Lemsip

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This article is about the cold and flu remedy. For the NYU research facility, see Laboratory for Experimental Medicine and Surgery in Primates.

Lemsip is a brand of cold and flu remedies in the United Kingdom, Republic of Ireland, Australia, and New Zealand. It is manufactured by Reckitt Benckiser. Their original and best-known product is a lemon-flavoured hot drink (hence the lem in Lemsip) containing 650 mg of paracetamol (an analgesic), and 10 mg phenylephrine hydrochloride (a decongestant) to help to relieve headache, fever, blocked nose, body aches and pains, and a sore throat.[1] In 1995 The Lemsip Max platform was launched which included a Lemon, Blackcurrant and Breathe Easy hot drink flavours, and saw a variety of capsule products added to the range, including Lemsip Max Cold & Flu Capsules. The entire Lemsip Max range contains the maximum level of active ingredients allowed for general sales listing in the UK.

In 2007 Lemsip launched Lemsip Max All In One hot drinks in Lemon, Wild Berry, Hot Orange, and Breathe Easy flavours. In 2008 Lemsip launched a Liquid into the Lemsip Max All In One range. The range contains 200 mg of guaifenesin which helps to relieve "Chesty Cough", in addition to 1000 mg paracetamol and 12.2 mg of phenylephrine hydrochloride (12.18 mg of phenylephrine hydrochloride in Lemsip Max All In One Liquid) which aims to relieve headache, sore throat, fever, body aches and pains, and a blocked nose. The Lemsip range now contains capsules, tablets, liquids, and hot drink sachets.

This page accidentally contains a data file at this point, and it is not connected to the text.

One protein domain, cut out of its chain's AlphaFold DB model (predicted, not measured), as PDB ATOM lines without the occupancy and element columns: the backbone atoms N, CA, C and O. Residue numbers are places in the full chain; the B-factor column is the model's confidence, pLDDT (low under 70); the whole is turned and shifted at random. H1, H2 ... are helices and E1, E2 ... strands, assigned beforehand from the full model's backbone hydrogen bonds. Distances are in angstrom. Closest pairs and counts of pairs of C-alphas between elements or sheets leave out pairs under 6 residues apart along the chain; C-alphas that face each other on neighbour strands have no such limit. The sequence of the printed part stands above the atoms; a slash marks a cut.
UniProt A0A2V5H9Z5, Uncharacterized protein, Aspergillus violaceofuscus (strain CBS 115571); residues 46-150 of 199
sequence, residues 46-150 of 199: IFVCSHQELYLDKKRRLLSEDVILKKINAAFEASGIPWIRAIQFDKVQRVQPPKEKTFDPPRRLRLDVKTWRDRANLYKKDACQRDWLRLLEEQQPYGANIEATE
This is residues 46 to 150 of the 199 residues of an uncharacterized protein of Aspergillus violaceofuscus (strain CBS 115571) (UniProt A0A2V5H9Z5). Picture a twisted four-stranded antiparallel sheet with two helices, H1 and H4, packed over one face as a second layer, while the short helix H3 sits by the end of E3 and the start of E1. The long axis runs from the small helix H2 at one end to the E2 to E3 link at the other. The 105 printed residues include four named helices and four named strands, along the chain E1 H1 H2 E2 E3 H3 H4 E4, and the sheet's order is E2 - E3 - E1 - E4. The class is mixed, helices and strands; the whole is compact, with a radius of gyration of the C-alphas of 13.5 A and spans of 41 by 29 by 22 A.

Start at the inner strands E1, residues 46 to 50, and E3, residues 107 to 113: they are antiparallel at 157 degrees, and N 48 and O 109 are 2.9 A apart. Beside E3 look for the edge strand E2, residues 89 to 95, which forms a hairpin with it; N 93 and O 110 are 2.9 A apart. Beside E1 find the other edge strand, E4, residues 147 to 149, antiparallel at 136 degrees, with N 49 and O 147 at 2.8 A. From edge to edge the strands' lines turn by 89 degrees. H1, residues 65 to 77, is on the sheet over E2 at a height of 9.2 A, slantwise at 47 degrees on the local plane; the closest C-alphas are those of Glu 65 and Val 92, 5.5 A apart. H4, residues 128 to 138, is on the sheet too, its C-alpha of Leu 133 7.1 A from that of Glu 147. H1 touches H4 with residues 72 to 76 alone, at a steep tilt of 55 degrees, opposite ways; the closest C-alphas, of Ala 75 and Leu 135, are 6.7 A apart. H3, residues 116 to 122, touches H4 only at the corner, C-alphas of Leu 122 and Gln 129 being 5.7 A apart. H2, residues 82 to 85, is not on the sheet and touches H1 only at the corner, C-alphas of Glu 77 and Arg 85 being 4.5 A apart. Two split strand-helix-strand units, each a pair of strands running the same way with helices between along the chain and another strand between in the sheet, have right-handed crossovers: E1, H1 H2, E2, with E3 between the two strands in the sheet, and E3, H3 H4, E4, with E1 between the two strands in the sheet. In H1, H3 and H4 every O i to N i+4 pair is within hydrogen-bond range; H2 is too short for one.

Side effects, contraindications, and interactions[edit]

Further information: paracetamol, phenylephrine and guaifenesin

Possible side effects include hypersensitivity, blood problems or, if you take more than the recommended dose, pancreatitis and vomiting.[2]

Taking Lemsip alongside other medicine containing paracetamol can cause an overdose, potentially resulting in serious liver and kidney damage.[1]

Manufacturing[edit]

Lemsip is manufactured in parent company Reckitt Benckiser's Hull and Nottingham sites.

References[edit]

  1. ^ a b "Lemsip cold & flu sachets". Netdoctor.co.uk. 2014-04-15. Retrieved 2014-05-11. 
  2. ^ "Lemsip Cold and Flu - medicines and drugs - NHS Choices". Nhs.uk. 2012-06-27. Retrieved 2014-05-11. 

External links[edit]